By Susan Harris
Peter Bush has been translating the fiction of Teresa Solana since 2005, producing sparkling English versions of many of her stories and two of her comic noirs, A Shortcut to Paradise and A Not So Perfect Crime. Here the couple, both former directors of national translation centers, talk about writing, translating, and dismemberment.
Could you both talk about leaving your permanent positions to write/translate full time?
Peter Bush: Well, in the end it happened suddenly after we’d known each other for a long time. I became Director of the British Centre for Literary Translation in Norwich at the University of East Anglia and Teresa Director of the Spanish Translators’ House in Tarazona, Aragón, about the same time in 1997/98, and we met at a gathering of directors of European Centers in a castle in Budmerice in Slovakia, one of those old Soviet Writers’ holiday retreats.
Teresa Solana: We were both activists, liked organizing translation events, and soon I took Spanish writers and young would-be literary translators to the Summer School that Peter set up at the BCLT. I organized similar events in Tarazona. Young writers from the UEA Creative Writing MA would come and be translated by young translators from Barcelona. In fact, it was all very professional: we were fortunate to have posts that one hundred per cent involved promoting literary translation. And gradually one thing led to another.
PB: And translators’ centers not quite being the haven for inebriated romps as described in A Shortcut to Paradise… We began to live between the two cities and then we were going to have a child and immediately thought we should live either in Norwich or Barcelona. It took about ten seconds to decide on Barcelona. By this time, we’d been in post for some six years and simply felt we’d like to go back to being full-time literary translators.
TS: I’d written stories and novels in Tarazona that I’d never taken anywhere. After Clàudia, our daughter, was born, I started writing a different kind of novel, more satirical, with more humor. I’d never written noir before but these two characters Eduard and Borja came to me as just right for the kind of satire I wanted to write.
PB: Obviously, we’d never anticipated the economic crisis, and it was, and is, harder to make ends meet as freelancers. But books of Teresa’s were successful and I’ve had lots of great translation projects, have been able to take on classics and a wealth of Catalan literature.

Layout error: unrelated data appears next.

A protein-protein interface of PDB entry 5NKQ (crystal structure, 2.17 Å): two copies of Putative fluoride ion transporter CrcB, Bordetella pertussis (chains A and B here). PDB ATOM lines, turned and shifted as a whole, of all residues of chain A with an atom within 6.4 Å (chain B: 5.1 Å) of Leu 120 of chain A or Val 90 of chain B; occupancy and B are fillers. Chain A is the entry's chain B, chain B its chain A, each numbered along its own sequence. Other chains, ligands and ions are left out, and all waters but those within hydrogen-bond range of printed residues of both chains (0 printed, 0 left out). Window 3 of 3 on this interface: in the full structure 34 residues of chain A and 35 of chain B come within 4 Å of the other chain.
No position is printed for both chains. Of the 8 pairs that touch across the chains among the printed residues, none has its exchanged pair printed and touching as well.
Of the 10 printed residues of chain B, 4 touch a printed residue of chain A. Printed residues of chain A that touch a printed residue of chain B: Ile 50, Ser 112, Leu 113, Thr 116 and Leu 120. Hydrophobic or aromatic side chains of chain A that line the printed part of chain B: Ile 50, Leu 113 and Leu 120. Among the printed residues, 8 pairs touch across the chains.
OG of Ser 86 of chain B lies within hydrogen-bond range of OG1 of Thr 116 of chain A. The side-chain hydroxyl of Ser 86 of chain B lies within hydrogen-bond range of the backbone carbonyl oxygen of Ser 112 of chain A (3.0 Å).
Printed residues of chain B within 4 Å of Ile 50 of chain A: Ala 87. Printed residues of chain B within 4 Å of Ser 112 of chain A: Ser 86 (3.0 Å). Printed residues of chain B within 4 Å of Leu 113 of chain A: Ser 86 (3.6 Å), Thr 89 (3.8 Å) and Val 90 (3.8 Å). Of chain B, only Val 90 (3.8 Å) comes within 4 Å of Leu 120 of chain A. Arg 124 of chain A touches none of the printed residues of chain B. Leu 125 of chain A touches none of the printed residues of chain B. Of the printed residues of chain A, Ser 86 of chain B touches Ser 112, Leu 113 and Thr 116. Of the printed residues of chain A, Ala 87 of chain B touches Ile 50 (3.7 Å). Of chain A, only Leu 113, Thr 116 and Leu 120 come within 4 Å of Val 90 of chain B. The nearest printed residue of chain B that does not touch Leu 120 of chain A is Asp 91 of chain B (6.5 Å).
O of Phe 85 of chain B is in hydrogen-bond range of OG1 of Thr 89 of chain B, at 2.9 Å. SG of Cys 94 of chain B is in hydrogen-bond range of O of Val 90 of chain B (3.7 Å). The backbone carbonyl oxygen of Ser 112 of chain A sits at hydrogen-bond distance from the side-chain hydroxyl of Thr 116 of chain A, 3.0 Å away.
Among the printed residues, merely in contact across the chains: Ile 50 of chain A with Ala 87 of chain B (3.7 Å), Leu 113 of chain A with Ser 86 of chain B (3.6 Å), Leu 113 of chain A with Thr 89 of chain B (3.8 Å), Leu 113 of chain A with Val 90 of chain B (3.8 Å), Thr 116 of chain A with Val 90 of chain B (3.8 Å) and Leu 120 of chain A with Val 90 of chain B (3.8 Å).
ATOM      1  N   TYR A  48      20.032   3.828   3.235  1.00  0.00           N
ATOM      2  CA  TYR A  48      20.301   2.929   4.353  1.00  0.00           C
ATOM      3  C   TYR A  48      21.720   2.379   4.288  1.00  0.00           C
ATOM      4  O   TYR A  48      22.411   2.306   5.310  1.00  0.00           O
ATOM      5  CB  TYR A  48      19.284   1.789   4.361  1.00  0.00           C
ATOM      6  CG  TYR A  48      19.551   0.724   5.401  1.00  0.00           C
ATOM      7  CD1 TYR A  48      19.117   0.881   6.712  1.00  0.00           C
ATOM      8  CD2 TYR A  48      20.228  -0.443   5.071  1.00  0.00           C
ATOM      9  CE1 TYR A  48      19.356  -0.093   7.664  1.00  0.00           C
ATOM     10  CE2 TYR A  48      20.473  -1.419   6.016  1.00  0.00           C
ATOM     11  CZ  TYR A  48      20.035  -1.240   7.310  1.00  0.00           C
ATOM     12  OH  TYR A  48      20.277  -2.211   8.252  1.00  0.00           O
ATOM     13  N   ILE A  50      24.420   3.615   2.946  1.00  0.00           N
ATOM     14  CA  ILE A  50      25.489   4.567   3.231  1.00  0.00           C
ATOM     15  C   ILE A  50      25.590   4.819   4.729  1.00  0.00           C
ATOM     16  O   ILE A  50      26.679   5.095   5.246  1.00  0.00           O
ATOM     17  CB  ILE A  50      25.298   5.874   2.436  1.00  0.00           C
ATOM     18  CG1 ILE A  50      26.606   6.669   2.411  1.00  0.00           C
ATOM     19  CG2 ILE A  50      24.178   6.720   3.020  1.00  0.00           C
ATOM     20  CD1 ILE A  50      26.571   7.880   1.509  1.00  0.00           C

TS: I’ve now published three novels and a book of short stories and been translated into several languages. I don’t regret not having to go to all those meetings or fill in those endless forms to raise funds for the Translators' House! And now, I can fight for the rights of translators from another position, being a writer.
Teresa, how does your background as a translator influence your writing?
TS: Very indirectly, I think. I generally translate essays, philosophy, nonfiction. I translated novels only after becoming a novelist myself. However, I think that reading fiction in translation has been and is very important. In Spain and Catalonia, we read lots of literature in translation and many writers draw on world literature as much as their respective national traditions.
Peter, do you consult Teresa when you're translating her work? If so, how do you work together?
PB: By the time I get a contract to translate Teresa’s work, I am very familiar with what’s coming. I read her first chapters and first drafts in Catalan. Teresa then translates herself into Spanish and I read some of that and we talk about lots of the issues involved. Spanish and Catalan are two distinct languages, and the translation of dialogue and humor in particular calls for imagination. I’ll consult with Teresa if I decide to do something really bold and she reads a couple of chapters or so, but generally she trusts me to be faithfully creative. As a translator, she works in a similar vein to me.
Peter, are you alarmed by Teresa's intimate knowledge of dismembering and concealing a body?
PB: I was surprised when I first read some of her more gory stories. How can she imagine such horror? I do worry sometimes when I hear her digging under the lemon tree in our patio at midnight She claims it’s to do with our cat. I’m not convinced. On the other hand, I know that she shuts her eyes when we watch a movie and there’s too much blood.
TS: In fact, I faint at the sight of a drop of real blood. When I go to see forensic police to ask specific questions about, say, the color or degeneration of a body after a certain kind of murder, they always invite me to visit the morgue and I always refuse their kind offers.
Published Feb 23, 2011 Copyright 2011 Susan Harris